Need Info/Support for U.S. Appeal

Please help me with facts for making an appeal to have the U.S. Medicare system (for older citizens) cover the costs of methylcobalamin for self-injections. I was blessed with a diagnosing physician who put me on 2 x week injections for life, but it was for transcobalamin. With methylcobalamin injections since last year, I have had more occasions of energy (walk for exercise most days!) and fewer periods of lying in the deep trough of fatigue. I also have less trouble with residual brain effects. Before, I was always deeply fatigued and sometimes struggled to communicate effectively. But I pay all costs to a compounding pharmacy.

There are two parts to such an appeal. First, frequency, which is once per month in the U.S., based on 1994 British Society of Haematology Guidelines. I hope to use information from PAS on this issue and welcome any specific recommendations from others . Second, approval as a safe and effective drug, meaning the Federal Drug Administration must cover it. Failure is highly probable for this part, but I can learn what might be a next step. For this part, I need information about transcobalamin vs. methl or hydrox. I understand that hydroxocobalamin is used in the UK because methycobalamin somehow is not available. But why is transcobalamin not used there when it is the only covered usage in the U.S.? Why is methycobalamin not manufactured in the UK?

It may be that I should contact people in the Pernicious Anemia Society, but I want first to hear from other patients. If you post a response, please say if you are in the UK or the US. I will appreciate what you say.

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  • When you say transcobalamin do you mean cyanocobalamin? Cyanocobalamin is the form that is most frequently used in the US.

    You might find this link useful: ecfr.gov/cgi-bin/text-idx?S...

    It is the FDA's regulation on the treatment of pernicious anemia and it states that injections of cyanocobalamin are safe and effective but only available by prescription. It doesn't list any other forms of B12 (because it hasn't been substantially updated since the 1960's). These regulations also point out that oral supplements are not effective in all cases and that neurological damage can be permanent if not promptly and adequately treated.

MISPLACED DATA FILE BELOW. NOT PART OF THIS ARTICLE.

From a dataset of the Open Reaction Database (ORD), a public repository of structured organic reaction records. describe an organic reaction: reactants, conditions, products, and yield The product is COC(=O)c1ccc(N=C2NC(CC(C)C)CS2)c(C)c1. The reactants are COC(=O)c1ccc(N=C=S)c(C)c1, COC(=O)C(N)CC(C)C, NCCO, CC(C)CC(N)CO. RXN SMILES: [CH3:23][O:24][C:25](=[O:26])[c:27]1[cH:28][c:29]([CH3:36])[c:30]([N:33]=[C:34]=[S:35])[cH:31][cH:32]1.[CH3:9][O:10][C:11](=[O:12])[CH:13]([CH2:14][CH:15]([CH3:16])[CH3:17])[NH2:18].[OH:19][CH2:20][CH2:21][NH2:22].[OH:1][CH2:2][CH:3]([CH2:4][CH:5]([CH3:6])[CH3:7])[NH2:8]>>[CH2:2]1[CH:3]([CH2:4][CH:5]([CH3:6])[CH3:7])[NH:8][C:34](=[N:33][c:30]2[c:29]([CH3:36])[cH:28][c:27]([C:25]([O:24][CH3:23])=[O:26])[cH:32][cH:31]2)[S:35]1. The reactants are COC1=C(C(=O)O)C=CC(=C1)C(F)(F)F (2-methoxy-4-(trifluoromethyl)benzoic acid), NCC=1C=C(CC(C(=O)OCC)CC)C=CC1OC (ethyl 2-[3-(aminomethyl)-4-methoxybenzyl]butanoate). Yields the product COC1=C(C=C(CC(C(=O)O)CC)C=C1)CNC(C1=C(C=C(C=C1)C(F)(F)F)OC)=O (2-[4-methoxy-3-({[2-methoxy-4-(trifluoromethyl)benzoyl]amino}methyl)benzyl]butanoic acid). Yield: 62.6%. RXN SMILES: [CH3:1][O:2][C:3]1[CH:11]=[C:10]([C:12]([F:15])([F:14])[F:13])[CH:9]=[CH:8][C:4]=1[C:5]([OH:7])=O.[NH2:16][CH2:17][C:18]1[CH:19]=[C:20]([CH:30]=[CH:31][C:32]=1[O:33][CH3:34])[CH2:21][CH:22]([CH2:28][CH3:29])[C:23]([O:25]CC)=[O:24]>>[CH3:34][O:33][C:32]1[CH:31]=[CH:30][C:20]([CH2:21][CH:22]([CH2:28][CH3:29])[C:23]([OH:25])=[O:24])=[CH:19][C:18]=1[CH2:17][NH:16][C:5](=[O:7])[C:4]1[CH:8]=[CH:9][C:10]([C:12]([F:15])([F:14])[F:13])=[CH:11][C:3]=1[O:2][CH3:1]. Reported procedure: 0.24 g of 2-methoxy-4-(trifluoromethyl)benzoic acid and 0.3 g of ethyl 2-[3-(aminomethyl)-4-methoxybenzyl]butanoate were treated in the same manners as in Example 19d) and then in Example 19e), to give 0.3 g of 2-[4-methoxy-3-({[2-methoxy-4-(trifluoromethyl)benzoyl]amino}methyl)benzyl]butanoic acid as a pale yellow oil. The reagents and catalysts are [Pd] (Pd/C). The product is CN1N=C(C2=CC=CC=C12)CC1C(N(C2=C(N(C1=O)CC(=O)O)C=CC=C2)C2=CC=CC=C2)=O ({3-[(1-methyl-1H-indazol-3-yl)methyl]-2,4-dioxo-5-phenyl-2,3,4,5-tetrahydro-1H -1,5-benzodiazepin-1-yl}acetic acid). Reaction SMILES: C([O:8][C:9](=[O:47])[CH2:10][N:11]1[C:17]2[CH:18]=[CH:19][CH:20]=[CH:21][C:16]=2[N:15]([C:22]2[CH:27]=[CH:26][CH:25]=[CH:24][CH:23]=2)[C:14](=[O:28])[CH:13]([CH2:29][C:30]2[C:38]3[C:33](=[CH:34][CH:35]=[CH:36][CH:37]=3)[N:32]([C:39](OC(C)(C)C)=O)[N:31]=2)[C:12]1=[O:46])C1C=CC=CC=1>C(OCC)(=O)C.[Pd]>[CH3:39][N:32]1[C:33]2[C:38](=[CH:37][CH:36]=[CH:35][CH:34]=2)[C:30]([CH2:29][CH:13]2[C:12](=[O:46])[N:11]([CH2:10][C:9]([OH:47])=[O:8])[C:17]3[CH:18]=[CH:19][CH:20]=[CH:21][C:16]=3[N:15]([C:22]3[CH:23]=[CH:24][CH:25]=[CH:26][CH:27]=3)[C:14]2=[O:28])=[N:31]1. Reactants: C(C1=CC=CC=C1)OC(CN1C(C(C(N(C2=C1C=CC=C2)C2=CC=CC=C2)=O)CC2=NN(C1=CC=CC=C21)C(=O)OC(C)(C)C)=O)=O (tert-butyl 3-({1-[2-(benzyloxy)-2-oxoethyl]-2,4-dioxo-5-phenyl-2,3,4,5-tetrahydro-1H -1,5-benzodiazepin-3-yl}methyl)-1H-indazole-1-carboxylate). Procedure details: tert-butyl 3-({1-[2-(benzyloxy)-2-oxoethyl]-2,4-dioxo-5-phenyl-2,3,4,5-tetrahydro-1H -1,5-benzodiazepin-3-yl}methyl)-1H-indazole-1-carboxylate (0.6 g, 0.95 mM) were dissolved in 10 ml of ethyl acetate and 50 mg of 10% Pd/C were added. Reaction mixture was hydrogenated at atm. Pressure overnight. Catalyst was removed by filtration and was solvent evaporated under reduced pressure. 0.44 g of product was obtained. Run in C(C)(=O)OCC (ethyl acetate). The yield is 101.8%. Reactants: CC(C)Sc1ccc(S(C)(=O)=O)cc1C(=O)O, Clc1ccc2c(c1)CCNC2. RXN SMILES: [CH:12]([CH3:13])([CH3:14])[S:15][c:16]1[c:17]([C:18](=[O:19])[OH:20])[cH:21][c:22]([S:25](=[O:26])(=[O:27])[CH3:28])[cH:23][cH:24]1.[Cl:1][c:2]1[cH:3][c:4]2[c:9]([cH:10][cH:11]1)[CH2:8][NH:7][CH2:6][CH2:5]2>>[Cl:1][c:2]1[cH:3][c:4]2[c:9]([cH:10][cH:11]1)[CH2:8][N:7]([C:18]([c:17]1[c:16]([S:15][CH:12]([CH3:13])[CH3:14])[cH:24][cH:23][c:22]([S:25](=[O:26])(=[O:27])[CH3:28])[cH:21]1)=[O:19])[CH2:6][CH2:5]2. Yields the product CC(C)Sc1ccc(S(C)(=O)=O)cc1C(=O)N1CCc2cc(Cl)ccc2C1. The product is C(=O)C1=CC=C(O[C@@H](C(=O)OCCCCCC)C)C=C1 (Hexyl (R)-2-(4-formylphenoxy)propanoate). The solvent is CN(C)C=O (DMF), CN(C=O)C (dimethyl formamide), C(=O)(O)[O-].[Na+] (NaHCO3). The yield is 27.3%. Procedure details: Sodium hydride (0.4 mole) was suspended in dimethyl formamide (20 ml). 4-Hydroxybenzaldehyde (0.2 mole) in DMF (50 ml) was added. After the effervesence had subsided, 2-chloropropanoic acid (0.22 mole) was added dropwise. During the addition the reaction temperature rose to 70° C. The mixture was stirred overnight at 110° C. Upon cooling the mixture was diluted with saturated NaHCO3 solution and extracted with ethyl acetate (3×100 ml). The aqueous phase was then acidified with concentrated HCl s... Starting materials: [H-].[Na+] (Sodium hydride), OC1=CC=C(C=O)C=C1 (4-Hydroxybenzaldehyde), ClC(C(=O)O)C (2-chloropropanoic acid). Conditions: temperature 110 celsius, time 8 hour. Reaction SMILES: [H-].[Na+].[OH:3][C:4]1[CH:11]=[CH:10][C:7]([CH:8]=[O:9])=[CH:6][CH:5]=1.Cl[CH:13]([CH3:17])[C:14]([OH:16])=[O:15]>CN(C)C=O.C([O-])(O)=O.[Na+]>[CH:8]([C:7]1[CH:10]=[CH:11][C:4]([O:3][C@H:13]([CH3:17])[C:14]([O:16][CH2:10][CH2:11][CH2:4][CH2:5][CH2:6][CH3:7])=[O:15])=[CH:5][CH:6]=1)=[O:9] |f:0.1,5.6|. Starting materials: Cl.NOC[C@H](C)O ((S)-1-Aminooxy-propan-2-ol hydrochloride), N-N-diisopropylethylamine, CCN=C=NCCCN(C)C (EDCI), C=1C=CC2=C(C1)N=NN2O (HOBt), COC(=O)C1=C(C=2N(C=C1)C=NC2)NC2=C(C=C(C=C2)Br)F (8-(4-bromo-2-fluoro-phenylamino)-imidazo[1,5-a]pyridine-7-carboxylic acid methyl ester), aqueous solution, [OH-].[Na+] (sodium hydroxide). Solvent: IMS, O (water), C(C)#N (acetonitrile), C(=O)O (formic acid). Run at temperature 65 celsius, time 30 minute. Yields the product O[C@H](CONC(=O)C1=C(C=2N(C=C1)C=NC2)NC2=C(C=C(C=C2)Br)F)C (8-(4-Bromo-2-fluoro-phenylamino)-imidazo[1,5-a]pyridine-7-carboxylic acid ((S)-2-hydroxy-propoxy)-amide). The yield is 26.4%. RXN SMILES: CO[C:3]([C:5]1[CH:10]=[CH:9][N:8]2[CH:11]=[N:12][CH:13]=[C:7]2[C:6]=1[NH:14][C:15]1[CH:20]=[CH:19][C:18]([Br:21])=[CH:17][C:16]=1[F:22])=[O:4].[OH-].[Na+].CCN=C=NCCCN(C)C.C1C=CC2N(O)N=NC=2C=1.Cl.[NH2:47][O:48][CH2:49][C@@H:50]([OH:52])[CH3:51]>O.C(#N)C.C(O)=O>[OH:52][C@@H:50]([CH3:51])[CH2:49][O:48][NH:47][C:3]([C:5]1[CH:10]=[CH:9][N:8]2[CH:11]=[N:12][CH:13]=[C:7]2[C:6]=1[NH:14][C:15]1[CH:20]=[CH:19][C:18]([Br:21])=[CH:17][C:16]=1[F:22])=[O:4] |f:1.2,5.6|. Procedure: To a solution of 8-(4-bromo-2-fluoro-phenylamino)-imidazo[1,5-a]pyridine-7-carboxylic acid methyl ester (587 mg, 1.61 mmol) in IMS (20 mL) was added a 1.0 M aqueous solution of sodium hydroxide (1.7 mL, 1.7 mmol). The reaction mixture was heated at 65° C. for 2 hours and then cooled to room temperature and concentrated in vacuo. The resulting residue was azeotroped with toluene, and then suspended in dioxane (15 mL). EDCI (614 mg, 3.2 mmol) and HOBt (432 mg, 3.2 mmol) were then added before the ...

I will be very curious to hear how your appeals goes. I don't have Medicare. My health insurance will only cover items made in a very select few compounding pharmacies and none of the pharmacies on their list make methycobalamin, so I'm in a similar boat where I have to pay for it out of pocket.

    You might be able to find more info on this site: fda.gov/default.htm

    Sometimes you can find references to applications filed with the FDA for a company to distribute a particular substance. In this case I think you'd be looking for proof that the FDA approved the production and sale of methylcobalamin. Documents that show the government agrees that the product is safe would probably be helpful in your appeal.

  • Thank you so much Galixie. Of course it's cyanocobalamin. Put it down to nominal aphasia; my brain is always offering something that is near to what I mean but not quite right. Missed that one when I proofed the post. I want to put together enough evidence that Medicare won't reject this by simply referring to their standards that list only cyanocbl. I want documentation that methylcbl is an approved form, which it must be if our doctors prescribe it. You are right that the core issue is availability, via fda approval of pharm production. I have not looked for applications, that could be a very helpful route. I don't expect anything happening fast but will let you know anything I learn.

  • Is this another instance where ndodge can be of help and assistance please?

  • Clivealive, did you mean my bit of nominal aphasia in using transcobalamin rather than cyanocobalamin? If I am challenged about neurological damage from pa, I have another example. Thank you for paying attention and responding.

  • No my suggestion was simply alerting another member of this community who lives in the U.S. and will know more about "Medicare" than I do.

    I don't know whether a B12 deficiency/P.A. is known to cause inability (or impaired ability) to understand or produce speech, as a result of brain damage and I've never heard of transcobalamin being used when cyanocobalamin is the usual treatment in America.

    I'm sorry I cannot be of any help to you

  • Nominal aphasia, inability to retrieve names of words, is common with pa. My brain substituted transcobalamin for cyanocobalamin. It's ok.

  • Thanks for the vote of confidence, clivealive, but in this case, I can't be of much help. 😔

    I'm on Medicare myself but my medicare GP is not the one that prescribes the methyl that I obtain at a compounding pharmacy.

    My Naturopathy physician prescribes the methyl but Naturopaths are not recognized by medicare! At least not yet....

    Hope you are doing great, Clive! 🌞

    And good luck, bqouss, if you are successful 👍and I hope you will be, could you please post again to let us know? Thanks!

  • It may be a while (bureacracy), but I will post the outcome.

  • hi,

    I'm in the UK. Are you a member of the PAS (Pernicious Anaemia Society)?

    There are two local PAS groups in USA. I thought perhaps if you live close enough to one of them there may be someone who can help?

    pernicious-anaemia-society....

  • Thank you! Yes, I am a member of the PAS. I need to find out how to contact folks in those local US groups via email.

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